#1705 with her 2012 calf close to the beach. Photo: P. Duley taken under NMFS-PERMIT #775-1875-02

#1705 with her 2012 calf close to the beach. Photo: Pete Duley

#3646: a 9 year old female, her mother is #1946 (whom we followed with here in the southeast with her 2013 calf). Her maternal grandmother is #1246 (Loligo) and her maternal grandfather is #1037. This is her 1st calf.

That’s all for now, but hopefully I will have more moms to report on soon!

Familiar friends

It is back to Fernandina Beach for our final Florida field season on the mom/calf project. While that is a bit sad to think about, it is great to have Alex on board again and Pete will be joining us shortly – a great team to finish off with. And those aren’t the only familiar friends down here! Also spotted recently was Eg #4092, our dear friend from last year (see blog post “Curious encounters of the whale kind” written last year by Nathan).

Yesterday was our first day out for the season. After tracking with the plane for a short while I noticed a fluke waving at me just 1/2 mile away from the center of the sun’s glare. It couldn’t have been more perfect. As we arrived on the spot, we stopped around where we thought the whale would come up and we waited for it to reappear. After just a moment, not 5 meters from our stopped boat, a massive right whale head slowly broke the surface of the water to take a look at us, then slipped back below the surface. A few seconds later, on the other side of the boat, up pops that face again. This behavior, and that beautiful lumpy face, were more than enough to let us know that #4092 was making herself known yet again!

The beautiful 4092. Photo by L. Conger.

The beautiful 4092. Photo: Lisa Conger

For comparison, here is a photo I took last year. You can easily tell her by the scars on her chin.

Photo: D. Cusano

Photo: Dana Cusano

She wasn’t quite as interested in us as she was last year, so our encounter was short, but I like to think maybe she remembered our big orange boat. No mom/calf pairs for us yet, but the season is young. Maybe we will even get another close encounter with our friend 4092! She needs a name, don’t you think?

Until next year

With the impending stretch of bad weather, the utter lack of all things right whale, and the end of the season drawing near anyway, we decided to call our 2014 Bay of Fundy field season officially over. I will be heading back to Syracuse not entirely empty handed, though with admittedly far less data than I had hoped…anyway, that’s it on the right whale field work until January, so check back then!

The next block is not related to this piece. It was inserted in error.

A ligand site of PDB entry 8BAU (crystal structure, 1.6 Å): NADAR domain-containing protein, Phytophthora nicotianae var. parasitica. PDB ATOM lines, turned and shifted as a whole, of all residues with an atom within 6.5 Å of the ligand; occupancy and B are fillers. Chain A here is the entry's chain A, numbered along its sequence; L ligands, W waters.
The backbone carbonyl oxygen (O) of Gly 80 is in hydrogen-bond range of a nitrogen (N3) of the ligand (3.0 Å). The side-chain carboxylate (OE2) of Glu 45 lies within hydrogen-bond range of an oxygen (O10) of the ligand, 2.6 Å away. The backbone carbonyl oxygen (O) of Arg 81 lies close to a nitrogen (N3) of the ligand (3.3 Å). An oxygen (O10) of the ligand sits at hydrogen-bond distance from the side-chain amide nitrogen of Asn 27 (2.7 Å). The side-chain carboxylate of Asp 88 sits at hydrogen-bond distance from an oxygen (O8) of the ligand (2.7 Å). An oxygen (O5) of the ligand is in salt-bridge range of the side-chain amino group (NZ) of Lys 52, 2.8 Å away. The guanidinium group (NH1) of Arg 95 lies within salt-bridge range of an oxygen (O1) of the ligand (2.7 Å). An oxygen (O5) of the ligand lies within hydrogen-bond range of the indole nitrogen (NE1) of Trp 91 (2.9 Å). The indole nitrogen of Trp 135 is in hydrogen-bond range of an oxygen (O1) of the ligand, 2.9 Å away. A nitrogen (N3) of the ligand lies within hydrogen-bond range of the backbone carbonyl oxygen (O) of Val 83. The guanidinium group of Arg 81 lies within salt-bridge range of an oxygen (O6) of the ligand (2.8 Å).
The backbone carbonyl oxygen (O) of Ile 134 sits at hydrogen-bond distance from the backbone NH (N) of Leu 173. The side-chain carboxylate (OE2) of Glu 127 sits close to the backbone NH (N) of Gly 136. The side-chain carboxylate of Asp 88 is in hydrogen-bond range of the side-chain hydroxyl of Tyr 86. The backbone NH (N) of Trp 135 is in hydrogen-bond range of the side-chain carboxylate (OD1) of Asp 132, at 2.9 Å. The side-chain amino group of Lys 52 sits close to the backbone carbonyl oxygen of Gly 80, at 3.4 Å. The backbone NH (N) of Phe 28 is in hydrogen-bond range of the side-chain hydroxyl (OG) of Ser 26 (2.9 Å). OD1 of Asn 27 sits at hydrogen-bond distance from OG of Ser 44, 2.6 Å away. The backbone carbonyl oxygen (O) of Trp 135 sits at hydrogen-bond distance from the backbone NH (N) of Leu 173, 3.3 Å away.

Oh hi, cachalot

While our team spotted no right whales in the Bay yesterday (the other teams combined found 4-6) I finally got my sperm whale encounter! Granted all I saw of it were its flukes, and I didn’t even get a picture…so here is one from Arkive. Fluke-up-terminal-dive-of-sperm-whale

From as far away as we were, and being that the flukes were pretty unremarkable, we weren’t positive at the time that what we had was in fact a sperm whale. Well considering they can stay down for over an hour, we were either going to have to assume that it was (which is bad form) or we could do what we do best and drop a hydrophone over the side of the boat to listen. And that is what we did. And this is what we heard.

Sperm whale clicks

Using a spectrogram, we can visualize what we are hearing as well. Here is a spectrogram of the above audio clip.

Sperm whale_clicks

This animal was likely a male – mature male sperm whales forage at higher latitudes, often alone, while the larger pods consisting of females, calves, and juveniles spend all of their time in the tropics and sub-tropics. Sperm whale social vocalizations include stereotyped, repetitive patterns of clicks called codas. The solidarity of the males in these higher latitude habitats means that their vocal repertoire is different than that of the female/calf/juvenile social groups – codas are not heard here. The clicks we were hearing from our whale were therefore likely being used for echolocation while the animal was searching for food. Pretty neat, yes? Yes.

So while we are bummed about the paucity of right whales, I got to hear a sperm whale that was somewhere below me. I’ll take it.

Right whales, great friends, and…pirates?

This has been a great past few days and for two very different reasons!

Thursday started out like any marginal boat day: getting up early and looking at the weather, then looking at it every 15 minutes to see if it has changed or not, for better or worse. We had just made the decision not to go when Marianna came dancing (quite literally) into the kitchen. The folks from Grand Manan Whale and Seabird Research Station had called on the radio and were out in the Bay with a potential mother/calf right whale pair! Just to brag a bit, from the time we got the call until we were on scene was only about an hour and 15 minutes. We were on our GAME. And obviously more than a little excited to finally have an opportunity to do what we came for: tag a right whale mom or calf.